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Keywords:

  • Renal cell carcinoma;
  • chromophobe subtype;
  • intermediate filaments;
  • electron microscopy;
  • cytoplasmic microvesicles;
  • prognosis

Abstract

This paper reports on 32 chromophobe cell renal carcinomas observed in 697 renal cell cancers (RCC) of adults (peak in the sixth decade of life). The chromophobe cell-type differs from other types of RCC macroscopically, the cut-surface being predominantly of grey-beige colour. Histologically, there are two variants: one is the typical (light) variant (n=22) and the other is eosinophilic (n=10). Both variants have in common (a) reaction of the cytoplasm with Hale's acid iron colloid; (b) electron microscopic detection of cytoplasmic microvesicles (150–300 nm), frequently with ‘inner vesicles’, and (c) low glycogen content in comparison with the clear cell carcinoma. Immunocytochemical investigations on the intermediate filaments show a positive reaction for cytokeratins No. 18 (uniformly) and Nos. 7 and 19 (to varying extents) for both variants, whereas vimentin was not found in any of these carcinomas, in contrast to the clear-cell type. The cytomorphological grading revealed predominantly G II tumours. A lymph node metastasis was found in one patient.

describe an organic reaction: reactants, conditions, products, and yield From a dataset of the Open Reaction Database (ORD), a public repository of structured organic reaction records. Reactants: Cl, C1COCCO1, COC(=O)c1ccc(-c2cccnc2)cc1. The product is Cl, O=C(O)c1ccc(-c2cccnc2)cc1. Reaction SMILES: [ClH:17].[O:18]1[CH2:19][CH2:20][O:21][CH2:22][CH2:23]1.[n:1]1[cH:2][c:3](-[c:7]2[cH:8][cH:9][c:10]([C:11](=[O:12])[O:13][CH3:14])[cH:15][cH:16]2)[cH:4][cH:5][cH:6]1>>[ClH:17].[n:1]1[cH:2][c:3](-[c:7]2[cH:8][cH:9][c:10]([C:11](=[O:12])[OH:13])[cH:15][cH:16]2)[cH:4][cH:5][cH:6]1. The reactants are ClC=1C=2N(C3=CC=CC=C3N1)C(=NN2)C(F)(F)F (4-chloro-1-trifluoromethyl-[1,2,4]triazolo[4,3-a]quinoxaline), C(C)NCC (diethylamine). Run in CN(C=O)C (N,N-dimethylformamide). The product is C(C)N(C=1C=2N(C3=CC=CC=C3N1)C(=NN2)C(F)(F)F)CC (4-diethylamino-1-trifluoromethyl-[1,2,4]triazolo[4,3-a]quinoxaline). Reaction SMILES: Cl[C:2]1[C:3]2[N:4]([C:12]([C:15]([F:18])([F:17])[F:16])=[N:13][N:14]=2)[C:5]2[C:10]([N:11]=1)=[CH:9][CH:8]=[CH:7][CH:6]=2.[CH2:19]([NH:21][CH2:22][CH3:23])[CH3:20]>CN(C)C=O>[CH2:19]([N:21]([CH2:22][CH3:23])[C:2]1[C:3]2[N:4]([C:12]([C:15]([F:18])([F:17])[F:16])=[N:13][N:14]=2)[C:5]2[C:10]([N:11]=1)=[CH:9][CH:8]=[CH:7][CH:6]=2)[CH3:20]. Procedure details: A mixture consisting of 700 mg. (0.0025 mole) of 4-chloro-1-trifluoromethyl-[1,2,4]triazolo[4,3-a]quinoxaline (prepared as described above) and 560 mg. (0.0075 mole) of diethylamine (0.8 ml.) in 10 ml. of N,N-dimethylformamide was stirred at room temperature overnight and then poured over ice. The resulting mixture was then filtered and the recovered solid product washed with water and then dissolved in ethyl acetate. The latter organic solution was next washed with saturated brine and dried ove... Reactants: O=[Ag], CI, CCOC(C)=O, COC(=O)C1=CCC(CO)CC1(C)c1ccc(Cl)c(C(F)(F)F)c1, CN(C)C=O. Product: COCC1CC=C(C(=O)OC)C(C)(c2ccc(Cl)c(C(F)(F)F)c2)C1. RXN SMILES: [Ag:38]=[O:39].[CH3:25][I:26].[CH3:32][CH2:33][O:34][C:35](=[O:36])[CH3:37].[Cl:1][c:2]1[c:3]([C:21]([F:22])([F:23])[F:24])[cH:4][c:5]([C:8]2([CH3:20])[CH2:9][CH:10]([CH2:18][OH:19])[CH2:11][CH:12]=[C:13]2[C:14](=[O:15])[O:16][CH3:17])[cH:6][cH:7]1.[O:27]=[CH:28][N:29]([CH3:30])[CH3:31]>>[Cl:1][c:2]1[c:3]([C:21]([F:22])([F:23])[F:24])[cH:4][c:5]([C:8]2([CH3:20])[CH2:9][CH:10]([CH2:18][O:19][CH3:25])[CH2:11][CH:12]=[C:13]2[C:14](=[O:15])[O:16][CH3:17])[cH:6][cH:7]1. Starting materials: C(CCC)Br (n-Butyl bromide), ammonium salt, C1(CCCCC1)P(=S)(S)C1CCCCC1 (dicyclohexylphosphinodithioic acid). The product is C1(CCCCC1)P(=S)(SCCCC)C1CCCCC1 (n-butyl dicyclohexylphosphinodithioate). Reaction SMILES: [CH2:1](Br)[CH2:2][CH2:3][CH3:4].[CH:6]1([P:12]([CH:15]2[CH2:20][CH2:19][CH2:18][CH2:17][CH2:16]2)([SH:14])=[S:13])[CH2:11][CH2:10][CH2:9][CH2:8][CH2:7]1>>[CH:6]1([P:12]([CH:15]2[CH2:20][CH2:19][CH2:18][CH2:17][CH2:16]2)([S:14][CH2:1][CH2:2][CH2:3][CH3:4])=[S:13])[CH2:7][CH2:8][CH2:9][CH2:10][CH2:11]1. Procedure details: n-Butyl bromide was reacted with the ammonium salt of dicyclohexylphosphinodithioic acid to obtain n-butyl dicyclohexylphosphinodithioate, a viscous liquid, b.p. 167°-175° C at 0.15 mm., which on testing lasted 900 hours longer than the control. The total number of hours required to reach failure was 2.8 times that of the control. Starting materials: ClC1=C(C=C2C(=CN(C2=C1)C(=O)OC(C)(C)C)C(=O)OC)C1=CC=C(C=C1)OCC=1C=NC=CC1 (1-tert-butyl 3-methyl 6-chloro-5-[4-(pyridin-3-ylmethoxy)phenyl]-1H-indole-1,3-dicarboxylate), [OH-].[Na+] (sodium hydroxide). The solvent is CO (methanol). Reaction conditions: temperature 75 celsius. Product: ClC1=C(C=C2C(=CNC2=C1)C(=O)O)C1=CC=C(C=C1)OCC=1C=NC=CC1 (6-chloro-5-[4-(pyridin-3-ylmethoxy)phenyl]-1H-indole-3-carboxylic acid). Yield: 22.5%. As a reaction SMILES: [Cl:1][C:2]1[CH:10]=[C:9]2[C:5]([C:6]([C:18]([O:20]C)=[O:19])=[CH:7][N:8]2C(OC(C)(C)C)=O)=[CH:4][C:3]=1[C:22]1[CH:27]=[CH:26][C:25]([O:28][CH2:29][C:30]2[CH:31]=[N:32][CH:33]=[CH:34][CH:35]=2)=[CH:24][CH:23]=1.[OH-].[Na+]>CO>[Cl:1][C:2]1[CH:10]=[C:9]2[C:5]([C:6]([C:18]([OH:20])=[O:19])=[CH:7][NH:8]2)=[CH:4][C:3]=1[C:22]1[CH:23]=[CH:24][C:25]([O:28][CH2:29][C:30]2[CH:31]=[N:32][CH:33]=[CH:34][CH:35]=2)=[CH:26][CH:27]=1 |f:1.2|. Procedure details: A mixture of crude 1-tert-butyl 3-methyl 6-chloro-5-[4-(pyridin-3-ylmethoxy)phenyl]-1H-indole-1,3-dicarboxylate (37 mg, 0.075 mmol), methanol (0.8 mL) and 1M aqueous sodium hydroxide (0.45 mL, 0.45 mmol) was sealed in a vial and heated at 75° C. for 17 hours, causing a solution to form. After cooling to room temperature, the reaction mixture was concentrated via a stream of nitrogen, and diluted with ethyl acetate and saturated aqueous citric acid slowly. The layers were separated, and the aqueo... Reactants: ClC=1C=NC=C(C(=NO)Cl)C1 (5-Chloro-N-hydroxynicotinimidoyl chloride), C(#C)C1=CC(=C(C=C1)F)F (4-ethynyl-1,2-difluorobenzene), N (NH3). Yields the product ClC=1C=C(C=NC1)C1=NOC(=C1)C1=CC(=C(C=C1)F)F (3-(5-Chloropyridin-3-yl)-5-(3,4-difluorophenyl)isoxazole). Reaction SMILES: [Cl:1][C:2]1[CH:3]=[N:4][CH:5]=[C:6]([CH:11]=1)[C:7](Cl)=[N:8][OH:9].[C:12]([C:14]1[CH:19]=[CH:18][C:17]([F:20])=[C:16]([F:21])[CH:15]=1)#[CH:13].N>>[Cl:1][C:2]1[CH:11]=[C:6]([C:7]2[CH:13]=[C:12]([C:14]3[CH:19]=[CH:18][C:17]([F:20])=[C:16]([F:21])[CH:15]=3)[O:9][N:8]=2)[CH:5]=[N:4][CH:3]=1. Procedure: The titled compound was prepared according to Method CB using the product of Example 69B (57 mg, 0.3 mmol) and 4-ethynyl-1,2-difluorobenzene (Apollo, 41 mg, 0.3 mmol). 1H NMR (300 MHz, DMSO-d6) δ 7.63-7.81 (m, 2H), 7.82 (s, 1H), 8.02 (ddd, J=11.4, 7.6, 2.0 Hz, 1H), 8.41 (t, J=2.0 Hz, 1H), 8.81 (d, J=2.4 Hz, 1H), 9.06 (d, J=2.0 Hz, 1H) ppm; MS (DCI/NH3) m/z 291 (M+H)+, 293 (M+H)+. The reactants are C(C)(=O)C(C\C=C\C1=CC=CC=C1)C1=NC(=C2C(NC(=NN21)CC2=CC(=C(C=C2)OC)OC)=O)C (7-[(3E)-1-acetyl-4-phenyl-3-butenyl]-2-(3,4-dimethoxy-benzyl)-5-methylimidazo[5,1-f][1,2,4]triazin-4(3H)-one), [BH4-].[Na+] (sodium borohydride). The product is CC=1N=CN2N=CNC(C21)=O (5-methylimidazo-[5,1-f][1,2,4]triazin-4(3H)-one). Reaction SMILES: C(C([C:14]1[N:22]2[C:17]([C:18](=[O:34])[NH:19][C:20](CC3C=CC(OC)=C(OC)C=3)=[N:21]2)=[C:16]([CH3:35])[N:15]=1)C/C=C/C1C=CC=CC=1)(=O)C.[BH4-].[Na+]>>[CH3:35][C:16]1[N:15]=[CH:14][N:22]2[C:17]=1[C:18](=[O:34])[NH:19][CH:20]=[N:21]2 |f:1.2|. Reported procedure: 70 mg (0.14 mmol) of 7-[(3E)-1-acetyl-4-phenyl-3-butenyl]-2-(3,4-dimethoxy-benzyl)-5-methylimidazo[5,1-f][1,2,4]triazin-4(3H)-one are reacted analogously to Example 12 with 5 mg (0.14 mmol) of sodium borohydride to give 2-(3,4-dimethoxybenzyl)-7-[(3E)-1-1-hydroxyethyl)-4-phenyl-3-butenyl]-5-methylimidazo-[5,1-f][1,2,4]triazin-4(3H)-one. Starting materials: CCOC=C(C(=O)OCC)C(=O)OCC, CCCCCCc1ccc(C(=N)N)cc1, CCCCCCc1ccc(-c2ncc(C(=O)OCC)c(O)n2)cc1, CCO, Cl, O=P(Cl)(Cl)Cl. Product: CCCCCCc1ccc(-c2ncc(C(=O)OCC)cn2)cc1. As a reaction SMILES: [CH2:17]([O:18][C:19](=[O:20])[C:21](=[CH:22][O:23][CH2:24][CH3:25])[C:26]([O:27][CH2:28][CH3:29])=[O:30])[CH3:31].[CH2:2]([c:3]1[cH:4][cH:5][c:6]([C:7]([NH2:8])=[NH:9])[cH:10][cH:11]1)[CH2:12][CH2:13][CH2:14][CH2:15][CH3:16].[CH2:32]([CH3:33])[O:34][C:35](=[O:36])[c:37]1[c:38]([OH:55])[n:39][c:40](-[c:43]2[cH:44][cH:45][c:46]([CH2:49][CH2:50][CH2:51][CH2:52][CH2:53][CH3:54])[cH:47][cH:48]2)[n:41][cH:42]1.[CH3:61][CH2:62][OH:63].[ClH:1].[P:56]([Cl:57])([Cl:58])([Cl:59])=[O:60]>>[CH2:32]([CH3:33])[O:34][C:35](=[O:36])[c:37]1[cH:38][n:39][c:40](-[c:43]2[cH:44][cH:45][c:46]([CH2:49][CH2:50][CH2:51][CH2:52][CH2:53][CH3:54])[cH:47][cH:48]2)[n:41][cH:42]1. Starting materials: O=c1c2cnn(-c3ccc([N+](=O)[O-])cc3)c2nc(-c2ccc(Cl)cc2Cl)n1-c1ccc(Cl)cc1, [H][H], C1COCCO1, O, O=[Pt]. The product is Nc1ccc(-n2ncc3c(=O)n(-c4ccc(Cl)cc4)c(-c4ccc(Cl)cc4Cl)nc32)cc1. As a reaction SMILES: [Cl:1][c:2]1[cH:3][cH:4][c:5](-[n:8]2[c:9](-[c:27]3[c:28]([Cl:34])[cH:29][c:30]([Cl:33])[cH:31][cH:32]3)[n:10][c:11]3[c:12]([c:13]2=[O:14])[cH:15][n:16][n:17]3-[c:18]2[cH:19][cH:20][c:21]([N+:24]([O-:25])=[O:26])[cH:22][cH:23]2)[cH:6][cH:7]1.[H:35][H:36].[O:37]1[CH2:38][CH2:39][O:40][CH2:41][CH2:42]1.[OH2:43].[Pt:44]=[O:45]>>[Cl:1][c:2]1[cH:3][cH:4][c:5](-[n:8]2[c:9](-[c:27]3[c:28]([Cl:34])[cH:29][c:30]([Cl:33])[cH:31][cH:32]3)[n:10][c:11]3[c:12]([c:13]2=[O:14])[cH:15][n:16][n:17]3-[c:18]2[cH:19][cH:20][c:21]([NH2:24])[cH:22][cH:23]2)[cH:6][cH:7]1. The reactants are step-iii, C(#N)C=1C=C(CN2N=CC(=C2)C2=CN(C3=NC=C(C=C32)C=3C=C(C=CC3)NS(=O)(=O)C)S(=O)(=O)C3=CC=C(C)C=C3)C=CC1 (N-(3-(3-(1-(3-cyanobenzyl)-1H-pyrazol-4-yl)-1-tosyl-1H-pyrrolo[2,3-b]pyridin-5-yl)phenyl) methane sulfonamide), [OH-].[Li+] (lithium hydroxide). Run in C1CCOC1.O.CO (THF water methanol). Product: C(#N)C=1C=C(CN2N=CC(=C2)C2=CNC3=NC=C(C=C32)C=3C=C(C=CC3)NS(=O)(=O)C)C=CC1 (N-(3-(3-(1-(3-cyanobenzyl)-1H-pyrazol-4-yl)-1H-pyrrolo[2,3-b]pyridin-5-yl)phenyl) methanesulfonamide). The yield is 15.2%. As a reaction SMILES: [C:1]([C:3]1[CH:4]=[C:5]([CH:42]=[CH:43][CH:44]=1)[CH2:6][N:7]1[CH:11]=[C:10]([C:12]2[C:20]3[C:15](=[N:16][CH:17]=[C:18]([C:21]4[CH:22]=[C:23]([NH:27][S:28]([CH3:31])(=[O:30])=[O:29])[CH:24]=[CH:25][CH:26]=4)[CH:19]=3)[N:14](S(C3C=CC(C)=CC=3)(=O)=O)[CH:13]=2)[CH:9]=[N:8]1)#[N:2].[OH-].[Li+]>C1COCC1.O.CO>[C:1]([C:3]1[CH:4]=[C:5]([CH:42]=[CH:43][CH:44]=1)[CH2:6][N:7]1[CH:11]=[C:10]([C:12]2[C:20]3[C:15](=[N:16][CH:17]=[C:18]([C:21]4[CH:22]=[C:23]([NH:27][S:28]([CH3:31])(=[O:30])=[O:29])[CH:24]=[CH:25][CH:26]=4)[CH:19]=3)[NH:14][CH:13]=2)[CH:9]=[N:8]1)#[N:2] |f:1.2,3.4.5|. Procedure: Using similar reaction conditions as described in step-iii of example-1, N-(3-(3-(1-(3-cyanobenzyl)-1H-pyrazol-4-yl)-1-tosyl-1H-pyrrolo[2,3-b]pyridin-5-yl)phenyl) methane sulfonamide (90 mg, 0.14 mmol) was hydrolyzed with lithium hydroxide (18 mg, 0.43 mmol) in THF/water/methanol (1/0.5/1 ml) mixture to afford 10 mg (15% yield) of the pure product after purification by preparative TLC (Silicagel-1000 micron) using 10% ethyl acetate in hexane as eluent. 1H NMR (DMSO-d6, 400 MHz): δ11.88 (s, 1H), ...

On the basis of the mortality curves determined, the prognosis for patients with chromophobe cell carcinomas is more favourable than that of the clear-cell type.

In terms of differential diagnosis, on the one hand, the typical (light) variant of the chromophobe cell RCC must be delimited from the clear-cell RCC, and on the other hand, the eosinophilic variant must be distinguished from the chromophilic or ‘granular’ RCC. Microscopic, histological, histochemical, electron microscopic, and intermediate filament analysis results document that the chromophobe cell type of RCC is a distinct entity. The implications for the nomenclature of RCC, especially with regard to the ‘granular’ type, are discussed.